Matthew R. Perry

“Don’t Play the Lottery for Me!” (John Piper)

In Uncategorized on July 11, 2007 at 4:45 pm

The West Virginia pastors who accepted Jack Whittaker’s tithe on
his $170 million Powerball booty should be ashamed of themselves.
One of them said, “That’s a blessing to have that kind of backing.”
I don’t think so.

Christ does not build his church on the backs of the poor. The
engine that delivers his righteousness in the world is not driven
by the desire to get rich. The gospel of Jesus Christ is not
advanced by undermining civic virtue. Let the pastors take their
silver and throw it back into the temple of greed.

In 2001 Americans wagered $57 billion dollars on lotteries, $18
billion on horses and dogs, $592 billion in casinos, and $150
billion on other gambling. This is a blot on American life. Break
it down to individuals. Massachusetts sells more than $500 worth of
lottery tickets each year for every man, woman, and child. Think
how many do not gamble, and you will begin to imagine what
thousands are throwing away to have a 1-to-135,145,920 chance for
the jackpot.

The American exploitation of the poor with lotteries muddies the
conscience of many legislators. Statistics abound that “the
government-sponsored lottery continues its shameless exploitation
of the poor” (James Dobson, April, 1999 Newsletter). This
exploitation is explicit in some of the advertising bought by the
$400 million spent annually by states to promote lotteries. For
example, in Chicago one sign read: “This could be your ticket out.”
That is shameless. Other promotions mock the virtues of hard work
and serious study as a way to make a living. Plan A: Study hard,
save money, get old. Plan B: Play the lottery.

Only a few, it seems, are willing to say how far and how
manifold are the corrupting effects of the lottery. How many have
pondered this insight from Richard Neuhaus, “In a democracy, the
need for popular consent to tax is a powerful check on government
growth and irresponsibility. A government that raises money by
encouraging and exploiting the weaknesses of its citizens escapes
that democratic mechanism of accountability. As important,
state-sponsored gambling undercuts the civic virtue upon which
democratic governance depends” (First Things, Sept., 1991, p.
12).

Is it a “blessing” for the church of Jesus Christ to have the
backing of a social sickness that “destroys marriages, undermines
the work ethic, increases crime, motivates suicide, destroys the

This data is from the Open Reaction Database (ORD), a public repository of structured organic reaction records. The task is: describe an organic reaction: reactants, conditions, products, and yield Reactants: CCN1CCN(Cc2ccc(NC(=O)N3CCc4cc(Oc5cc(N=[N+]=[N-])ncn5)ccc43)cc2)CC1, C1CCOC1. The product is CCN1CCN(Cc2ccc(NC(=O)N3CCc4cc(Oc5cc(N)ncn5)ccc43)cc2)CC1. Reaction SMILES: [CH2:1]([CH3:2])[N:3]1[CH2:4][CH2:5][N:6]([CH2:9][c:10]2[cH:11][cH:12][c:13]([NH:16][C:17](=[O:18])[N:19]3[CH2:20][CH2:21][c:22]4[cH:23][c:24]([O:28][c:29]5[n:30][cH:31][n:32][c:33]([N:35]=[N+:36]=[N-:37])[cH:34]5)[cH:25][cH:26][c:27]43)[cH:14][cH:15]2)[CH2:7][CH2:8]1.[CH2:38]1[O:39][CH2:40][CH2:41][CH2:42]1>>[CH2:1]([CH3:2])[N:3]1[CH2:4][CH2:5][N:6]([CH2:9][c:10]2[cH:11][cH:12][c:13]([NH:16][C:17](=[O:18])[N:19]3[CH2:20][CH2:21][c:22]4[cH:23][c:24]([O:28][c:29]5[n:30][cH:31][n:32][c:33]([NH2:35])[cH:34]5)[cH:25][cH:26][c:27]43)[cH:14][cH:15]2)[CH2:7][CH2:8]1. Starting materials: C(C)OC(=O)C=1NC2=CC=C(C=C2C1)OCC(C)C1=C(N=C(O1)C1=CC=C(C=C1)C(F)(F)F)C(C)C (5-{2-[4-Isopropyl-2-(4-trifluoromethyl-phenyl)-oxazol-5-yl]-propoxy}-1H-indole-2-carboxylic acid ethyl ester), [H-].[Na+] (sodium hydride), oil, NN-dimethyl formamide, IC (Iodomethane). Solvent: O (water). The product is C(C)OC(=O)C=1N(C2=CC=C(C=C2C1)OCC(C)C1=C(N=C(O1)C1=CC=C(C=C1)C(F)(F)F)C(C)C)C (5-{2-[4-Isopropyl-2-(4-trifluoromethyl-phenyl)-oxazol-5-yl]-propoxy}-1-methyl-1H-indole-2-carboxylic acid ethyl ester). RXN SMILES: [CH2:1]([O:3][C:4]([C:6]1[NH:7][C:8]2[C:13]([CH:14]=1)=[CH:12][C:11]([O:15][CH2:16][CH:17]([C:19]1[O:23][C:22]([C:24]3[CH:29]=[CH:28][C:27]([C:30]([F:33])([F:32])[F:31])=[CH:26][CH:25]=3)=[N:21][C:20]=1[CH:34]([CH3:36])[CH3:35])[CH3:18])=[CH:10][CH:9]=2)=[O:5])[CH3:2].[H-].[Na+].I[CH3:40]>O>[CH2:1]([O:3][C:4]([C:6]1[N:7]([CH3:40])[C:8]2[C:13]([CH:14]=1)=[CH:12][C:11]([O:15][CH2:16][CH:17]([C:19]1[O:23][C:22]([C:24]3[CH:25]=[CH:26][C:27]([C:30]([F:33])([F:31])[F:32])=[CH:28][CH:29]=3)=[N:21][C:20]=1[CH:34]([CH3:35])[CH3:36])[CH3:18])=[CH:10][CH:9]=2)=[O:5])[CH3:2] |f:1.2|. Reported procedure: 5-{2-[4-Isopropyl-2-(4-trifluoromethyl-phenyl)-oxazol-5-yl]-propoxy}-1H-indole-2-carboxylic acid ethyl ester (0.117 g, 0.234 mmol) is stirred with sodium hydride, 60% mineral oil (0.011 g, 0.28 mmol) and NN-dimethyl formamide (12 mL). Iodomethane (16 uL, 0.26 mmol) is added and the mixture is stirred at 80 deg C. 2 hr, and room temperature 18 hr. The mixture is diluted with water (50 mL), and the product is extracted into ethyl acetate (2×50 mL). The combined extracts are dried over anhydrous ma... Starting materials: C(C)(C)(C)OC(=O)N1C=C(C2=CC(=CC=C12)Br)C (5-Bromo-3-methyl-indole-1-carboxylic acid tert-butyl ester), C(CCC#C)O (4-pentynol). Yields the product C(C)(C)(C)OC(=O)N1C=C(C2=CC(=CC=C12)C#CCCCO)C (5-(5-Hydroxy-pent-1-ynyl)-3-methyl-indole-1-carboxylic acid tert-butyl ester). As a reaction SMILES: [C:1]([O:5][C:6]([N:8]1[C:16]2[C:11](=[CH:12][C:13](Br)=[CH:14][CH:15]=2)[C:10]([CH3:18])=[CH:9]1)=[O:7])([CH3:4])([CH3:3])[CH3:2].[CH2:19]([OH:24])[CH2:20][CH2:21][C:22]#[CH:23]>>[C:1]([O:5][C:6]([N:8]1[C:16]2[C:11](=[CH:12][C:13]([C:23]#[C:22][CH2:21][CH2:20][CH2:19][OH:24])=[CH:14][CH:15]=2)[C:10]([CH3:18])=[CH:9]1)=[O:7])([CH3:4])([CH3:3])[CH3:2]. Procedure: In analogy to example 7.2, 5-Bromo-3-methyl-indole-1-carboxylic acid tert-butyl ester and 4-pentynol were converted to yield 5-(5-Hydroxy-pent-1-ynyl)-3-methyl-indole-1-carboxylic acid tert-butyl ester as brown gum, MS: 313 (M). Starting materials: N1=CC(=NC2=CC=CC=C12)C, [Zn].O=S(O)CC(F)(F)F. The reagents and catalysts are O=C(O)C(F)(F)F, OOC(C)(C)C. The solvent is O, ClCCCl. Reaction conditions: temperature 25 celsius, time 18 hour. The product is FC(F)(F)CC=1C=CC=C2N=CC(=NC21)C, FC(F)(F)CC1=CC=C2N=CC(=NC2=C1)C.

financial security of families . . . and dupes people into
believing [it] will benefit the children” (Dobson)?

Don’t play Powerball for me. And don’t play it for Bethlehem. I
go on record now that I will not knowingly take any money won from
gambling. And I will do my best to lead the elders of our church
from accepting any money offered to this church from the proceeds
of gambling.

We are followers of Jesus. He had no place to lay his head and
did not accept the demonic temptation to jump off the temple for
the jackpot of instant recognition. The Calvary road is not paved
with Powerball tickets, but with blood. The Church was bought once
by One who refused the short cut of instant triumph. It will never
be bought by those who dream of riches.

The lottery is another opportunity to pierce your soul with many
pangs, and lead your children into ruin. The Bible says, “Those who
desire to be rich fall into temptation and a snare and many foolish
and harmful desires which plunge men into ruin and destruction. . .
. Some by longing for it . . . and pierced themselves with many a
pang (1 Timothy 6:9-10). In other words, the desire to be rich is
suicidal. And endorsing it is cruel.

It is wrong to wager with a trust fund. And all we have, as
humans, is a trust fund. Everything we have is a trust from God, to
be used for his glory. “[God] himself gives to all mankind life and
breath and everything” (Acts 17:25). Faithful trustees may not
gamble with a trust fund. They work and trade: value for value,
just and fair. This is the pattern again and again in Scripture.
And when you are handling the funds of another, how much more
irresponsible it is to wager!

Don’t play the Lottery for Bethlehem Baptist Church. We will
not, I pray, salve your conscience by taking one dime of your
plunder, or supporting even the thought of your spiritual suicide.
Let the widow give her penny and the laborer his wage. And keep
your life free from the love of money.

Pastor John


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